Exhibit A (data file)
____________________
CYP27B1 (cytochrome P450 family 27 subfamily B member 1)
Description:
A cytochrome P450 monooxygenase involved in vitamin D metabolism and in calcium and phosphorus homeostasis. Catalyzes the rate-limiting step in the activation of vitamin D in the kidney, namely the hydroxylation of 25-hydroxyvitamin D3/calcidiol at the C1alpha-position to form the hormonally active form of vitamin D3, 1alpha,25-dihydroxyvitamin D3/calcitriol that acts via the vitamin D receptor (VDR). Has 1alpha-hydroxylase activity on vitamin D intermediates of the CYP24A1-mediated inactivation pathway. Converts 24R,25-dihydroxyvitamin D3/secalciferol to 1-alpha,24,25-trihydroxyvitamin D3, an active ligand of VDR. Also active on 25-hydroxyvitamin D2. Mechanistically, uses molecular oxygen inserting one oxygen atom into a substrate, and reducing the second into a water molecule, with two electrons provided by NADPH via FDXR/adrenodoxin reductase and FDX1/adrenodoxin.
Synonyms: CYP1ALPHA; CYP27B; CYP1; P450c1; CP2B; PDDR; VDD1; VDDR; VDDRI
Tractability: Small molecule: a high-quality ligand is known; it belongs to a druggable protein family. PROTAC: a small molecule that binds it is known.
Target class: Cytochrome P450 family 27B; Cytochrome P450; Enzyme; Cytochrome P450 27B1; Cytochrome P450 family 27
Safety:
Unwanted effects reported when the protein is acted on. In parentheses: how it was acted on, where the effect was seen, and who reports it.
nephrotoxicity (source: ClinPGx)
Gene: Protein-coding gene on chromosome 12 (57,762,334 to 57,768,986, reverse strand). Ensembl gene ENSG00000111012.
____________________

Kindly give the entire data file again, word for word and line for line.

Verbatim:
CYP27B1 (cytochrome P450 family 27 subfamily B member 1)
Description:
A cytochrome P450 monooxygenase involved in vitamin D metabolism and in calcium and phosphorus homeostasis. Catalyzes the rate-limiting step in the activation of vitamin D in the kidney, namely the hydroxylation of 25-hydroxyvitamin D3/calcidiol at the C1alpha-position to form the hormonally active form of vitamin D3, 1alpha,25-dihydroxyvitamin D3/calcitriol that acts via the vitamin D receptor (VDR). Has 1alpha-hydroxylase activity on vitamin D intermediates of the CYP24A1-mediated inactivation pathway. Converts 24R,25-dihydroxyvitamin D3/secalciferol to 1-alpha,24,25-trihydroxyvitamin D3, an active ligand of VDR. Also active on 25-hydroxyvitamin D2. Mechanistically, uses molecular oxygen inserting one oxygen atom into a substrate, and reducing the second into a water molecule, with two electrons provided by NADPH via FDXR/adrenodoxin reductase and FDX1/adrenodoxin.
Synonyms: CYP1ALPHA; CYP27B; CYP1; P450c1; CP2B; PDDR; VDD1; VDDR; VDDRI
Tractability: Small molecule: a high-quality ligand is known; it belongs to a druggable protein family. PROTAC: a small molecule that binds it is known.
Target class: Cytochrome P450 family 27B; Cytochrome P450; Enzyme; Cytochrome P450 27B1; Cytochrome P450 family 27
Safety:
Unwanted effects reported when the protein is acted on. In parentheses: how it was acted on, where the effect was seen, and who reports it.
nephrotoxicity (source: ClinPGx)
Gene: Protein-coding gene on chromosome 12 (57,762,334 to 57,768,986, reverse strand). Ensembl gene ENSG00000111012.